But then, in 1955, Mantle Hood was firstly known to report that "the ethnomusicologist is a research scholar, and he aims primarily at knowledge about music" (Hood, 1957 p. 2). This clearly defines that the primary aim of ethnomusicology should be on the geographical area being studied, nor on the creator of it, but it should be on having music as its goal of study. Bruno Nettl continues with this idea and even extend it into a further scope by saying in his book 'The Study of Ethnomusicology' that "ethnomusicologists are supremely interested in music as a component of culture" (Nettl, 2005 p. 8). This shows that music must be studied in culture, as a major component of culture.
The change of term of "comparative musicology" to "ethnomusicology",paralleled changes of concepts of ethnomusicology. Between the 1950s and early 1970s, ethnomusicologists were divided into two categories, the first one, being anthropologically trained, focused on the "cultural" context of music, and the second one, being more musically trained than the former, used to focus on the music itself. The former was led by Mantle Hood, and the latter by Alan. P. Merriam. The anthropological camp often criticised and disguised the other group, claiming that they could not understand music without looking down to it from the cultural context. The other group also often looked at those with the anthropological background as music "amateurs". Merriam solidifies his point and continues to greatly emphasis on the cultural context later on in 1975 when stating that "music is culture and what musicians do is society" (Merriam, 1975 p. 57).
Now, ethnomusicologist were almost sure that musics of different cultures could not be compared with each other, as every culture has its own concepts and meanings. During the 1960s, scholars continued to reject the previous concept of comparison. In 1966, John Blacking claims that the sounds of music of a particular culture could not be compared with other sounds of a different culture, as they are different results of different cultures. In a similar way, Mantle Hood, in 1969, also agrees with Blacking and even Alan P. Merriam, stating that earlier studies of comparative musicology used to approach ethnomusicological studies with insufficient data of cultural knowledge. Thus fieldwork was now constantly growing rapidly and performed first hand, rather than collecting already existent recordings.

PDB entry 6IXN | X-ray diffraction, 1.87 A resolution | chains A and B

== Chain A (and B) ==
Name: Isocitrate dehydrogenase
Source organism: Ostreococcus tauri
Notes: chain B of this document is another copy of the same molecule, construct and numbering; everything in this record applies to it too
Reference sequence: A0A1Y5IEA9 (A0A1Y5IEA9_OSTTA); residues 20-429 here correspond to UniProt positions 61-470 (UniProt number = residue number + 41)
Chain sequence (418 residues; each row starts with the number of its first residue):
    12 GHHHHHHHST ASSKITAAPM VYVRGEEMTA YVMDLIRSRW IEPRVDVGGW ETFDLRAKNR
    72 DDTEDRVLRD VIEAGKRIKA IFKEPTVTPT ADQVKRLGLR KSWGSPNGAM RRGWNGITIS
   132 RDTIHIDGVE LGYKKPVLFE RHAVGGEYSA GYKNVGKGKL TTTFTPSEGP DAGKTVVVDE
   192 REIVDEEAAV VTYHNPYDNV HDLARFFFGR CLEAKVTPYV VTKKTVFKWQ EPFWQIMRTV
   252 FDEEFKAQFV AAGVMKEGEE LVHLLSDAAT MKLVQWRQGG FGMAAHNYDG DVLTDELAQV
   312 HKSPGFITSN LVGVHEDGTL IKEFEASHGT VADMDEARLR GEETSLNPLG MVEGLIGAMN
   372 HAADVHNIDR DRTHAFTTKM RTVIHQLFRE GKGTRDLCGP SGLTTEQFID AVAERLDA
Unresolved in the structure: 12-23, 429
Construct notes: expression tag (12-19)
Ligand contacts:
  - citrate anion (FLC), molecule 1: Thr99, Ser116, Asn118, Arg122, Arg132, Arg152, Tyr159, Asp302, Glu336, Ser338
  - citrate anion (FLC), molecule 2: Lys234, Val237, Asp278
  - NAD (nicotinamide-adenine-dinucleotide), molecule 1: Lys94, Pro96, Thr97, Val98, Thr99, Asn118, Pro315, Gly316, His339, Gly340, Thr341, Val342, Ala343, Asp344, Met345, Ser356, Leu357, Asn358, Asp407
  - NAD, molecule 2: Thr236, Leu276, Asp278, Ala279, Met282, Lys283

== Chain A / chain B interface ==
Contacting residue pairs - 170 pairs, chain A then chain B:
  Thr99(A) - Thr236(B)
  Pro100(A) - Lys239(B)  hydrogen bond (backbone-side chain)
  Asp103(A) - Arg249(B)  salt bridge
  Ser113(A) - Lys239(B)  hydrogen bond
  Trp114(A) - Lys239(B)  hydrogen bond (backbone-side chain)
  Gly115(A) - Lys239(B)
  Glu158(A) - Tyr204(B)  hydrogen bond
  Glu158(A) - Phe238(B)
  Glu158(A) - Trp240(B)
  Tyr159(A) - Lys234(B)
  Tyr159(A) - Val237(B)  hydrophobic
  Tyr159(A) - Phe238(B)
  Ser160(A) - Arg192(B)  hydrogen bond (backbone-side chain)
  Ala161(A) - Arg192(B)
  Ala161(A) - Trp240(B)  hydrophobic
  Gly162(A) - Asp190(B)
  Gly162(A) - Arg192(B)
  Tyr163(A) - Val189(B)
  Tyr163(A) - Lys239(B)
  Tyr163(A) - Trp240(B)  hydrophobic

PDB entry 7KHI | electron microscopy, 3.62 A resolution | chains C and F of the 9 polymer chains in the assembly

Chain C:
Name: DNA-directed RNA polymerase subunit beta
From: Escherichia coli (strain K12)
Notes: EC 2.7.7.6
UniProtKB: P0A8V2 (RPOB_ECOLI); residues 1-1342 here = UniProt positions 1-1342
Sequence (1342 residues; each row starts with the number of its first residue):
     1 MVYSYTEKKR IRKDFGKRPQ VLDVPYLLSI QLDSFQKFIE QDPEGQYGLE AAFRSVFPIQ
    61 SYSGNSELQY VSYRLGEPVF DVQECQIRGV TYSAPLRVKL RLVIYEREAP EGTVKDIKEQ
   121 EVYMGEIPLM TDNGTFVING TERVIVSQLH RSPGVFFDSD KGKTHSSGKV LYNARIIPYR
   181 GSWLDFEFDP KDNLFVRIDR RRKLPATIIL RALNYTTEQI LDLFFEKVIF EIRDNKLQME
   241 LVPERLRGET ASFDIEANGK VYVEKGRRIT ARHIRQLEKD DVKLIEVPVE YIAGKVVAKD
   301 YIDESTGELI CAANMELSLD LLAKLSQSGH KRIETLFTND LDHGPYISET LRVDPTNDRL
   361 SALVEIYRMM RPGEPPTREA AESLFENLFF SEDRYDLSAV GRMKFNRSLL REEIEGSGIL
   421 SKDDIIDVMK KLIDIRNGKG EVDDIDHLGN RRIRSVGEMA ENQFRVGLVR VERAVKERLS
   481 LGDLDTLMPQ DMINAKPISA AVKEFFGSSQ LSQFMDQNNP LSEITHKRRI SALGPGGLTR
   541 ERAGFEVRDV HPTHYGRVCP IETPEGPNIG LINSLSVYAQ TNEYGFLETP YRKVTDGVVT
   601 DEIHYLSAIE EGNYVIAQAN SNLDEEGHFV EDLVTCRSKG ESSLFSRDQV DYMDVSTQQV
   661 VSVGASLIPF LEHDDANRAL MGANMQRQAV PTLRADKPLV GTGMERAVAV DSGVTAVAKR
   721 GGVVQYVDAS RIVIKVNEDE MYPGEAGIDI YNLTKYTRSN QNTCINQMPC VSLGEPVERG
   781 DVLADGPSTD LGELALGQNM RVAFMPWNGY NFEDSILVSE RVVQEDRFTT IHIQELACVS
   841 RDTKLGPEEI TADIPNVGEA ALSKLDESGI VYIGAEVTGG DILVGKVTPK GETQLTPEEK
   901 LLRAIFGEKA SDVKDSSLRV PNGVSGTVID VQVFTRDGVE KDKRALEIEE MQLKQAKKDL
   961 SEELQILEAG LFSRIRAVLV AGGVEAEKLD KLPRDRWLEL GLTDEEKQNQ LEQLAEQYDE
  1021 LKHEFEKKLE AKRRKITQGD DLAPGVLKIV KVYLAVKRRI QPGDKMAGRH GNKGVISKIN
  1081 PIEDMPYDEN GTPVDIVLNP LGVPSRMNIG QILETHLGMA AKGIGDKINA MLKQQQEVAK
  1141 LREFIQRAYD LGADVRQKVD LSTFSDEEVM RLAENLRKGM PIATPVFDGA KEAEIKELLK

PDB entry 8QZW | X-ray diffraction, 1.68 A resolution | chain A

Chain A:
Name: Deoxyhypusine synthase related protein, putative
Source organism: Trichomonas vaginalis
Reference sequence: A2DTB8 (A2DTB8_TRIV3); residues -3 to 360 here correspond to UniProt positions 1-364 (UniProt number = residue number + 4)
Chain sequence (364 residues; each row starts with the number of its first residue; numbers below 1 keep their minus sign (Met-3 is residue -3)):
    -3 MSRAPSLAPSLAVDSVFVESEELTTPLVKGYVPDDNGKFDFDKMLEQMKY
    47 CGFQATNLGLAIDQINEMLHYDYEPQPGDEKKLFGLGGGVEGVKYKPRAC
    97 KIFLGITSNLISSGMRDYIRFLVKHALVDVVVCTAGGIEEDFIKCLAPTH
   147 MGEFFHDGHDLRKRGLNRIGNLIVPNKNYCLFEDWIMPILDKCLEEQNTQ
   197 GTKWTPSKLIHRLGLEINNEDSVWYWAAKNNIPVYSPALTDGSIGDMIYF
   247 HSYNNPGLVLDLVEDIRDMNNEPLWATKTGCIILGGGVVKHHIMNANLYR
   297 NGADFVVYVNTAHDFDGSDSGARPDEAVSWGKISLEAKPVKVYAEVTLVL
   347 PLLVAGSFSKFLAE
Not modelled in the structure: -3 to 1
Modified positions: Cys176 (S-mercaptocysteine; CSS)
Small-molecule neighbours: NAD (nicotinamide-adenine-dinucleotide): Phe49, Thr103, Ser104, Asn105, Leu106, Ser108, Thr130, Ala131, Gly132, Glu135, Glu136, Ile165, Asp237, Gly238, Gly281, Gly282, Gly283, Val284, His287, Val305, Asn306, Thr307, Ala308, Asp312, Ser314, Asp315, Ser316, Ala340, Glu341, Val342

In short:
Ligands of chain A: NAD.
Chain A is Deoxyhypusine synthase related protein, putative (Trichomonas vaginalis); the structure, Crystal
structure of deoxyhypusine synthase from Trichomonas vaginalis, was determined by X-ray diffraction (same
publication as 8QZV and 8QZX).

The nature of ethnomusicology has now been transforming consistently. The two opposing groups were now merging together in a one whole and coherent group. During the 1970s and 1980s, the musicological and anthropological approaches had taken their polar extremes and moved to a rather fused one. Rather than crushing each other, musicology was now helping the ethnomusicologist to thoroughly understand the cultural context of a performance within its symbolic meanings. The importance of the coherence of a performance as a whole has increased. The idea of studying a piece of music has shifted to an idea of studying a process of a collection of pieces or performances. George List also points out that ethnomusicology also studies the kinetic activities occurring in a musical performance. The ethnomusicologist also studies the making and playing of musical instruments so that he could gain a greater understanding of the different aspects of the music.